There is nothing worse than commentators with historical links to the left reinforcing right wing talking points. The latest example of this has come from Shane Te Pou writing in Newsroom.
My attention to the article was caught by this tweet:
And this is what Te Pou said in his article:
Labour has lost sight of the bigger picture on transport, adopting a default posture of hostility to roads and cars that used to be the preserve of Green Party puritans. Today, both parties of the left act as if they would happily ditch all proposed roads in favour of urban bicycle lanes – the latter being, alongside light rail, the only kind of infrastructure project to pass muster among many so-called political progressives these days. There is an unmistakable hierarchy that casts cyclists and public transport users as virtuous, and the rest of us as climate change deniers, or reckless and selfish at least.
So is the Government on an anti road crusade? Looking at the latest National Land Transport Programme it could be argued that they should be doing a lot more. In fact the evidence of an anti road bias is scant.
Check this graphic out showing expenditure in different areas:
Get that? $11.3 billion on road maintenance and construction and safety improvements and a further $1.1 billion on road policing verses $3.1 billion on public transport and a paltry $390 million on walkways and cycleways. This is hardly being hostile to roads.
Te Pou then said this:
The fact is, slashing spending on new and improved roads on its own is likely to rebound on those seeking to reduce emissions. In a 2009 report on the Real-World CO2 Impacts of Traffic Congestion, University of California scientists found that emissions from vehicles can be cut by 20 percent by reducing congestion and enabling better traffic flow. Conversely, allowing more and more cars to clutter our inadequate roading network – without a commensurate investment in viable alternative means of transport – is a carbonated disaster. The same scientists found that the second way to reduce emissions from vehicles is to transition away from fossil fuels. The practical solutions are clear: transition to electric and reduce congestion. Nowhere in the academic literature will you find arguments for proactively creating congestion through defunding roads, let alone shaming people out of their cars. As their report says, “traffic volume has increased faster than road capacity, congestion has gotten progressively worse, despite the push toward alternative modes of transportation, new technologies, innovative land-use patterns, and demand management techniques”.
I don’t think that Shane has heard about induced demand. Build those roads and people will drive more and further and there will be more congestion. It seems counterproductive but the best thing to do to address congestion can be to stop building.
Wired has this description of the phenomenon:
The concept is called induced demand, which is economist-speak for when increasing the supply of something (like roads) makes people want that thing even more. Though some traffic engineers made note of this phenomenon at least as early as the 1960s, it is only in recent years that social scientists have collected enough data to show how this happens pretty much every time we build new roads. These findings imply that the ways we traditionally go about trying to mitigate jams are essentially fruitless, and that we’d all be spending a lot less time in traffic if we could just be a little more rational.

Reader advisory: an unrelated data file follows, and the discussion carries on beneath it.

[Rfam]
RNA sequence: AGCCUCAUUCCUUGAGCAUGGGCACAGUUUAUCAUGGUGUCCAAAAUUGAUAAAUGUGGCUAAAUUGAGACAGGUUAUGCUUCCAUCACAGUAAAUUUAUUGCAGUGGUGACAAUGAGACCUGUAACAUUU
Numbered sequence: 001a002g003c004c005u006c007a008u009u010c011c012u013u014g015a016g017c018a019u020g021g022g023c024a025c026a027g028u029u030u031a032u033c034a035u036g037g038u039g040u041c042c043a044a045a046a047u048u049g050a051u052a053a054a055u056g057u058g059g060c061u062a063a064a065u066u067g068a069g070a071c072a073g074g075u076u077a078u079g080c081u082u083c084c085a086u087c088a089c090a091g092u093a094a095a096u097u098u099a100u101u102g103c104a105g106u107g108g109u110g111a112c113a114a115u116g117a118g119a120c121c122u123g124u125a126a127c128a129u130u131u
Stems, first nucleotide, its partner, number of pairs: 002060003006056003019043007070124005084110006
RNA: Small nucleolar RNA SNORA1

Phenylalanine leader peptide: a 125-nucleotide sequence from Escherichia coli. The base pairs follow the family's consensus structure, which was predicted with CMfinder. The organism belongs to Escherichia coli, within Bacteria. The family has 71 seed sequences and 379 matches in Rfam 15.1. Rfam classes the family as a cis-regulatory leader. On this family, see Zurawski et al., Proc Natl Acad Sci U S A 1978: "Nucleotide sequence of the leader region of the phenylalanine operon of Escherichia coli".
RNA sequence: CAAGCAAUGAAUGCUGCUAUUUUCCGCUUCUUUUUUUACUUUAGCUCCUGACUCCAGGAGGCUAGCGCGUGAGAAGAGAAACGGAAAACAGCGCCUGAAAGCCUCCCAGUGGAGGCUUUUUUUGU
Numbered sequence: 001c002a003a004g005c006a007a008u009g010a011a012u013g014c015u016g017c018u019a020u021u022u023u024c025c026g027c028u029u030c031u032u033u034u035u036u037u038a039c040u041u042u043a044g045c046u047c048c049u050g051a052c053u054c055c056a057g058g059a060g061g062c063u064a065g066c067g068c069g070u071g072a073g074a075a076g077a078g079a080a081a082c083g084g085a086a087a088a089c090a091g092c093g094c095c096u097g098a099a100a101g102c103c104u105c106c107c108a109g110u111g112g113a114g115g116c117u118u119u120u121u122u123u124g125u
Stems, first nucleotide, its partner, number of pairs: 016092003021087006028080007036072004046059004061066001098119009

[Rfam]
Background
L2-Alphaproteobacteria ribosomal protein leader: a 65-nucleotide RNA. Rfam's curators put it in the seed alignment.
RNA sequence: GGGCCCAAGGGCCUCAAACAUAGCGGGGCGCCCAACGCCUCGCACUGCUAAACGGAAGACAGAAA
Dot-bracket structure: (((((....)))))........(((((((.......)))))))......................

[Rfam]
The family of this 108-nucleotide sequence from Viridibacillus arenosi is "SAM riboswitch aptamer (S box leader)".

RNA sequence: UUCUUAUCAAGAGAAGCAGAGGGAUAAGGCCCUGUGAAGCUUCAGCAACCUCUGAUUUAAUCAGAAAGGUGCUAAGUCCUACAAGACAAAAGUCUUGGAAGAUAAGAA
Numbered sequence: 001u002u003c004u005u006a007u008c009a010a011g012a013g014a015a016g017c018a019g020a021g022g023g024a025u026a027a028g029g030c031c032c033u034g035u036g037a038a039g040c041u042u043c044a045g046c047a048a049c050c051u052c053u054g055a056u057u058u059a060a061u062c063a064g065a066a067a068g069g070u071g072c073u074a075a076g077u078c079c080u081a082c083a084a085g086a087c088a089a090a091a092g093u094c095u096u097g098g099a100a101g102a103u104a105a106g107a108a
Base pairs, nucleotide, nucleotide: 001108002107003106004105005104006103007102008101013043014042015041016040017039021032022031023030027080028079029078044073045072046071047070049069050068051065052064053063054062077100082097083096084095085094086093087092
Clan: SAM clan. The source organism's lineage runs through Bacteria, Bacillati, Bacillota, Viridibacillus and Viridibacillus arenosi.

But before we get to the solutions, we have to take a closer look at the problem. In 2009, two economists—Matthew Turner of the University of Toronto and Gilles Duranton of the University of Pennsylvania—decided to compare the amount of new roads and highways built in different U.S. cities between 1980 and 2000, and the total number of miles driven in those cities over the same period.
“We found that there’s this perfect one-to-one relationship,” said Turner.
If a city had increased its road capacity by 10 percent between 1980 and 1990, then the amount of driving in that city went up by 10 percent. If the amount of roads in the same city then went up by 11 percent between 1990 and 2000, the total number of miles driven also went up by 11 percent. It’s like the two figures were moving in perfect lockstep, changing at the same exact rate.
Now, correlation doesn’t mean causation. Maybe traffic engineers in U.S. cities happen to know exactly the right amount of roads to build to satisfy driving demand. But Turner and Duranton think that’s unlikely. The modern interstate network mostly follows the plan originally conceived by the federal government in 1947, and it seems incredibly coincidental that road engineers at the time could have successfully predicted driving demand more than half a century in the future.
A more likely explanation, Turner and Duranton argue, is what they call the fundamental law of road congestion: New roads will create new drivers, resulting in the intensity of traffic staying the same.
Shane’s lack of appreciation for the phenomenon is capped off in his final paragraph:
Let’s cure this ideological anti-road obsession by the Greens and Labour. Maybe it’s time for NZ First to step up. Crappy roads means it takes longer, and costs more, to get places. It places a burden on families and businesses without making the faintest dent in our net carbon emissions. It sets up a faulty choice between economic and environmental objectives when a smart, well-balanced approach can serve both.
Ignoring induced demand is not a smart well balanced approach.
Some of the twitter responses were scathing:
I think Shane is wrong. There is no evidence the Government is anti road. In fact it could be strongly argued that the Government can and should be doing more to create transport options to improve walking and cycling.